If it’s not from New Orleans, I really do not appreciate jazz. It just does not speak to me. I have studied it and learned the basics of its subtleties and influences, but I am just not into jazz. I do have a guilty pleasure to which I will admit, though: I love a great pop song–not an over-produced piece of electronic marvels, but good old dance-able pop. I often refer to this type of music as my “running music,” but truth be told, I listen to it in the car, too, especially on road trips. Don’t tell anyone. Evidently, I am not the only roots music fan who has a soft spot for quirky pop: someone on the selection committee for the Americana Music Festival 2011 did, too, and thankfully, that is how I discovered Lake Street Dive at The Basement.

Lake Street Dive formed when four jazz students at the New England Conservatory, an elite music university, hung out and goofed off with instrumentation and writing. Not their primary focus for a long time, Lake Street Dive’s sound meandered until they found a funky groove, with soulful vocals from Rachael Price, electric guitar and trumpet from Mike Olson, drums by Mike Calabrese, and upright bass by Bridget Kearney. The unusual combination surprised even these young, but seasoned, musicians, and they kept playing the same clubs over and over refining their sound until it clicked.

Bound by a love for much of the same music and deep friendships with each other, Lake Street Dive forges a unique, but not disjointed, sound. As each album refines who they are, some success comes in waves, with a cover song EP in May 2012 and a new studio album happening over the next year (which they had just confirmed the morning of our conversation). On the surface, Lake Street Dive does not match any of my typical music tastes–and I notably detest cover songs–but even their version of “Rich Girl” (written by Darryl Hall of Hall & Oates) captivates me. To fully appreciate Lake Street Dive, you must see them live. At the very least, check out their live DVD, Live from the Lizard Lounge, currently available┬ádigitally from their website. I only half-jokingly tweeted from their Americana showcase that Lake Street Dive should be sponsored by Trojans….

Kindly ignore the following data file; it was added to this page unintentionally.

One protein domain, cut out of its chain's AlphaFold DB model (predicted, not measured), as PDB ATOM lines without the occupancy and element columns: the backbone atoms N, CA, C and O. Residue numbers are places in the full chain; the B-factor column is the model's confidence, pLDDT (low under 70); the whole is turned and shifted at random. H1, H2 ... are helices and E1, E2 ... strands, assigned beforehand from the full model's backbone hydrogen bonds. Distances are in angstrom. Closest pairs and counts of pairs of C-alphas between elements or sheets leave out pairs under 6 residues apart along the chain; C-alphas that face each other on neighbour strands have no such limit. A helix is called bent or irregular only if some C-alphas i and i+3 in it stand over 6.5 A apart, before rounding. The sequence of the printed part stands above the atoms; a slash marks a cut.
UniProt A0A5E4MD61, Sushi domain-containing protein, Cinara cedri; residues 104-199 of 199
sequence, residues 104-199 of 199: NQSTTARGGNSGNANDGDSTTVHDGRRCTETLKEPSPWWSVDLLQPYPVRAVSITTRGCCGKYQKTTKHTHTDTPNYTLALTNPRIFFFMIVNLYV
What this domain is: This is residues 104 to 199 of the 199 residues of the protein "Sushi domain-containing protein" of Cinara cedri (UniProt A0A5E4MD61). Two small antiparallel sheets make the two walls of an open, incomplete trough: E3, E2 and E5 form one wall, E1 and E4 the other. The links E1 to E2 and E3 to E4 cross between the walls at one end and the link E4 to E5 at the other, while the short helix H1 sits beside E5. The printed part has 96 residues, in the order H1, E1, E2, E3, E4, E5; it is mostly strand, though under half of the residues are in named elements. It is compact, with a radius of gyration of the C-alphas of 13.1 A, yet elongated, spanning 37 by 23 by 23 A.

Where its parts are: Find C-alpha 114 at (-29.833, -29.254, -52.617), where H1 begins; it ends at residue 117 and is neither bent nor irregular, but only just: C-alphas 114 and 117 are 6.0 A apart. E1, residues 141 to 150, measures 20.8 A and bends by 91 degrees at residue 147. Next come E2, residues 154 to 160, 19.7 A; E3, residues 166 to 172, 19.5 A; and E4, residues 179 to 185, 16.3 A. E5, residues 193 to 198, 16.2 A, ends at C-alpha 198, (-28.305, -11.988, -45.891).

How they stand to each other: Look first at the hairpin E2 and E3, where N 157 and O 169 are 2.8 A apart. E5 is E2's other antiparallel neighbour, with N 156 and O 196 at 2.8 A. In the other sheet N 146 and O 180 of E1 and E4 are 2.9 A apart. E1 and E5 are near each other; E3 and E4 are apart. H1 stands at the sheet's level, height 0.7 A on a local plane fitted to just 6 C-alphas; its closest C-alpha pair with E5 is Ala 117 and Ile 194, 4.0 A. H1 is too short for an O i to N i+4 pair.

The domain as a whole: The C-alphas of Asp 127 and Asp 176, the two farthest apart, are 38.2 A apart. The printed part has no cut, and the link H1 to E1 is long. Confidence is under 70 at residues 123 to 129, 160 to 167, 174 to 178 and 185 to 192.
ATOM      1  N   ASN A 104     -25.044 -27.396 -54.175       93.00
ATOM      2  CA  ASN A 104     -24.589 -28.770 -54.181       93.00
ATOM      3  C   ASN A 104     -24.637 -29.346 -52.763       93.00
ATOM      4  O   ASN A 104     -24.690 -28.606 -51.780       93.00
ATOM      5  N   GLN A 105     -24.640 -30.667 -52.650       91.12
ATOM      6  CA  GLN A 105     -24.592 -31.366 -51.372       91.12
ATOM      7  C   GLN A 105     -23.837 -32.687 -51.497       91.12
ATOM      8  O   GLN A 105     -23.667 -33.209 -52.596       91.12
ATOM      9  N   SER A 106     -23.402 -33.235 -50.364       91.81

Songs in this Radio Episode Include:

  • “Henriette,” “Miss Disregard,” and “Elijah” from Lake Street Dive
  • “Bridge Over Troubled Water” Simon and Garfunkel (discussion of vocal harmony and influential music)
  • “Andy Warhol” David Bowie (from conversation about the Hunky Dory album)
  • “Rich Girl” Hall and Oates (finding the joy in pop music, also one LSD often covers)
  • “Aunt Betsy” Joy Kills Sorrow (bassist and songwriter Bridget Kearney’s other band)
  • “Ain’t No Sunshine” Bill Withers
  • “Nowhere Man” The Beatles (previous discussion about vocal harmonies, but also because of comment about the right producer helping a band achieve more than they can on their own)
  • One from next week’s episode, Neal Casal’s “Bird With No Name”